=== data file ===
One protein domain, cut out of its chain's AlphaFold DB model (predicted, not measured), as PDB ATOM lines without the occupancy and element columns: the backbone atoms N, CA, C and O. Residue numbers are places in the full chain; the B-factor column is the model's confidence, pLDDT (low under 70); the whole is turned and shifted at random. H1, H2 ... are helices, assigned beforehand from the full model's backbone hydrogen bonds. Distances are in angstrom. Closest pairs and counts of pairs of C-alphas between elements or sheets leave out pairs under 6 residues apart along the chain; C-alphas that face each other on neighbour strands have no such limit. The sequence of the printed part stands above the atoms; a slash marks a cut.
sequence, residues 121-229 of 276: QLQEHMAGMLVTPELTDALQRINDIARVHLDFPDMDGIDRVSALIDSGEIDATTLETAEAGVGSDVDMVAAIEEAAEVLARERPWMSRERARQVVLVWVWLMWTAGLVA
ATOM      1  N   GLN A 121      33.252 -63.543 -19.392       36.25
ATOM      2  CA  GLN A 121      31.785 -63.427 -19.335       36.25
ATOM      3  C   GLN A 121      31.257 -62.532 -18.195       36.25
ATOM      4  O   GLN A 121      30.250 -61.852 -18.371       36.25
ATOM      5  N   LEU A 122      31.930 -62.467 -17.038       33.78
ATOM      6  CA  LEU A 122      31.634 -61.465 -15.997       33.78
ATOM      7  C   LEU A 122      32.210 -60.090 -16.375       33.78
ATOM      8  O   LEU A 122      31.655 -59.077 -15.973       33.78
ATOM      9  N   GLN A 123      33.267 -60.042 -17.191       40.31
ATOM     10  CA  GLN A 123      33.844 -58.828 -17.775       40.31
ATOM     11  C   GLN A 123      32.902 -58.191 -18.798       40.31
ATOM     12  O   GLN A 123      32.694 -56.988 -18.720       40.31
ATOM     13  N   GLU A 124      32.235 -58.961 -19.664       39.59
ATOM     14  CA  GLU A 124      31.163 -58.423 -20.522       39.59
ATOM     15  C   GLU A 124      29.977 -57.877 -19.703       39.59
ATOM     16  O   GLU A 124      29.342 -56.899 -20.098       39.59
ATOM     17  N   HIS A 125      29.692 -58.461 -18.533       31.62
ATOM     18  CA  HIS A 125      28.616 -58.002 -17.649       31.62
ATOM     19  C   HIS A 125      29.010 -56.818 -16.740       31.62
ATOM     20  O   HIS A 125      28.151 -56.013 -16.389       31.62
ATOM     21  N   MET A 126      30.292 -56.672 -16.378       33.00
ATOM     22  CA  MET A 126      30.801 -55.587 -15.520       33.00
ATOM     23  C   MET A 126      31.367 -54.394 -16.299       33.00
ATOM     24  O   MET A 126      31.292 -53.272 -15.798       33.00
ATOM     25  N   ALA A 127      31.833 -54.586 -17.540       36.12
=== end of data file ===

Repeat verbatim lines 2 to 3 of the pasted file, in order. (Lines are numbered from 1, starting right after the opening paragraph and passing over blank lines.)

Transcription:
ATOM      1  N   GLN A 121      33.252 -63.543 -19.392       36.25
ATOM      2  CA  GLN A 121      31.785 -63.427 -19.335       36.25